This article is by UN Environment.
On Sunday 22 September, roads around London Bridge, Tower Bridge and much of the City of London will be closed in an effort to tackle the city’s air pollution crisis.
Air pollution kills thousands of people every year and two million more live in areas where levels of air pollution are above the limit established by the World Health Organization. This is why the Mayor of London, Sadiq Khan, has decided to hold the capital’s biggest World Car-Free celebrations to date.
“Air pollution has become a silent killer around the world,” says Khan, echoing the World Health Organization’s statement that air pollution represents a global public health emergency. “This is not merely rhetoric, but an inescapable reality—backed up by cold, hard facts—and one that demands urgent action from our political leaders.”
On Sunday, the Mayor will close 20 km of roads in London’s city centre, with 18 boroughs hosting local celebrations, and hundreds of activities scheduled to take place across closed streets. More than 150,000 Londoners are expected to join in an effort to bring communities together and create play streets for children and a positive vision of what a global city can look like in a healthier and more sustainable future.
According to the World Health Organization, seven million people die from air pollution every year, making it the greatest environmental threat to health today. Urban air pollution in particular is increasing by 8 per cent every five years, and 95 per cent of cities worldwide do not meet World Health Organization’s guidelines. “This is also an issue of social justice, with the poorest people suffering the worst impacts of air pollution, despite driving the fewest cars,” says Khan. The impact of air pollution goes beyond human health and inequality, and has detrimental effects on our economy, food security and the climate crisis.
Global cities such as London are introducing strict regulations to limit the levels of air pollution in their urban areas. Earlier this year, Seoul, South Korea introduced new legislation that mandates every school classroom to have an air purifier, and Santiago, Chile took delivery of its first 100 e-buses in December 2018 as part of plans to electrify the public transport system. Khan took the opportunity of this year’s World Car-Free celebrations to announce the introduction of a new ultra-low emission zone—a world first—in the city centre. This means that vehicles driving into central London have to meet the toughest emission standards of any global city.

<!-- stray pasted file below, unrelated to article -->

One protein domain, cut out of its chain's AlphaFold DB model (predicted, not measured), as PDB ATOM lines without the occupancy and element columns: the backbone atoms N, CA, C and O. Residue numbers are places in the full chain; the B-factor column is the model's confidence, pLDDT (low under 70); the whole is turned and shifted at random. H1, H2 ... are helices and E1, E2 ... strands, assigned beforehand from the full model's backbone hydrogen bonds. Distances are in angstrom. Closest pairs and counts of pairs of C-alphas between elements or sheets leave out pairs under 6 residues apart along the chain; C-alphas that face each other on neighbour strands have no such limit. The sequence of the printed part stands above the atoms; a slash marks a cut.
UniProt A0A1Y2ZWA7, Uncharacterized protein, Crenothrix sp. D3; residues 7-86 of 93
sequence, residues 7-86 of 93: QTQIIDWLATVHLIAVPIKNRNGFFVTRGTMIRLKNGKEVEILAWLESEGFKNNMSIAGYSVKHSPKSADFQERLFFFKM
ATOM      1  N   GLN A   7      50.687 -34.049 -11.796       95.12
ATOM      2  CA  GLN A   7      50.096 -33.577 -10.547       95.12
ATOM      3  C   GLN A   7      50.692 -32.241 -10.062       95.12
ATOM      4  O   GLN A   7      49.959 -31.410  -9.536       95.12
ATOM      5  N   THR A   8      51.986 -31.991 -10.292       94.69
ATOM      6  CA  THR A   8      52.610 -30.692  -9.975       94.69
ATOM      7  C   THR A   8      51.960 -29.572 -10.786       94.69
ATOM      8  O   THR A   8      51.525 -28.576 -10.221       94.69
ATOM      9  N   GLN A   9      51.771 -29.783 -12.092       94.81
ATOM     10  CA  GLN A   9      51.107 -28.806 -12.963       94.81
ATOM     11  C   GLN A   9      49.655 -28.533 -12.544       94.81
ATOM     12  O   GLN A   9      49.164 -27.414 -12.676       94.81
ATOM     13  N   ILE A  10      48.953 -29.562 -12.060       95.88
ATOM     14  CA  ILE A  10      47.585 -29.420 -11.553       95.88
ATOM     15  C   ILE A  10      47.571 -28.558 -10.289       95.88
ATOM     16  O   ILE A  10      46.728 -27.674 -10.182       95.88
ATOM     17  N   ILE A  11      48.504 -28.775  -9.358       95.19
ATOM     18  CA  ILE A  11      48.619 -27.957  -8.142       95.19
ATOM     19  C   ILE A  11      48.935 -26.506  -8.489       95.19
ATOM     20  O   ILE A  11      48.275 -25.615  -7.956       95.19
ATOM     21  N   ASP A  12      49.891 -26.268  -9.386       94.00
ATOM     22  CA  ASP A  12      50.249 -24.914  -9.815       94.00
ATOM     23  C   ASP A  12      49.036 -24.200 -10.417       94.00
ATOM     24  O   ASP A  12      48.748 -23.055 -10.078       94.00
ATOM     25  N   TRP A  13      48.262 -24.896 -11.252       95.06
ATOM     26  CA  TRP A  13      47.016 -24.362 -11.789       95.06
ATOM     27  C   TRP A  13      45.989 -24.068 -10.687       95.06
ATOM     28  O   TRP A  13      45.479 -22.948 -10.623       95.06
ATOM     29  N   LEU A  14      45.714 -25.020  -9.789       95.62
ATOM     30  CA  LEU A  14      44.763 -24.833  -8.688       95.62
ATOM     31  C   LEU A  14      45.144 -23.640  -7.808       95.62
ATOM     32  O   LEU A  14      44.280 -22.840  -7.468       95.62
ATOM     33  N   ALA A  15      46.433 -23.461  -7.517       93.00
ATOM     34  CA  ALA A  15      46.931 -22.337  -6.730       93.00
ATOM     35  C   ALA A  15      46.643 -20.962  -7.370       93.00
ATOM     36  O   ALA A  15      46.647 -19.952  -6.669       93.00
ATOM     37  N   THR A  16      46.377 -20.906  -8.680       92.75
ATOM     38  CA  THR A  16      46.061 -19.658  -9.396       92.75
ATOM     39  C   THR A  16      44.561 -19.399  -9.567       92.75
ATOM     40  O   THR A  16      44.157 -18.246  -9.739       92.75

Helena Molin Valdés, Head of the Climate and Clean Air Coalition Secretariat said efforts to reduce pollution in cities by moving to cleaner bus fleets and non-car public transport options has immediate and long-term benefits.
“Ultra-low emissions zones and investments in clean public transport technology deliver large-scale public benefits like improved air quality, better health and pedestrian friendly cities. These efforts also have fast and long-lasting benefits for the climate by reducing carbon dioxide emissions and short-lived but highly warming particulates like black carbon.”
London, Seoul and Santiago are part of the UN Environment Programme’s Breathe Life network of cities working to beat air pollution in urban areas. The network consists of 63 cities, regions and countries covering a population of 271 million citizens that are committed to implementing the necessary regulations and creating conditions to support the development of state-of-the-art technology to tackle the air pollution crisis.
World Car-Free Day is an international event celebrated every 22 September and in which people are encouraged to use public or non-motorized transport to get around. This Sunday, make sure you join the global celebrations and leave your car at home, to #BeatAirPollution.
Drivers need to learn to share the road
UN Environment Programme’s Share the Road Programme supports governments and other stakeholders in developing countries to invest in infrastructure for pedestrians and bicycles. The programme is centred around the concept that everyone begins and ends their journeys as pedestrians, and in cities, some people rely almost exclusively on walking and cycling. Yet, investors and governments continue to prioritize road space for cars.
Breathe Life—a global campaign for clean air
Many of the cities which hold car-free days also participate in the #BreatheLife campaign. The Breathe Life campaign is led by the World Health Organization, the UN Environment Programme and the Climate & Clean Air Coalition. It supports cleaner air initiatives, promotes the use of clean energy and helps cities, regions and countries develop policies and programmes to reduce air pollution. Like car-free days, the Breathe Life campaign stresses the measures that people can take as communities or individuals (for example, to stop waste burning, promote green spaces and walking or cycling) to improve air quality.
Banner photo by Tamara Menzi/Unsplash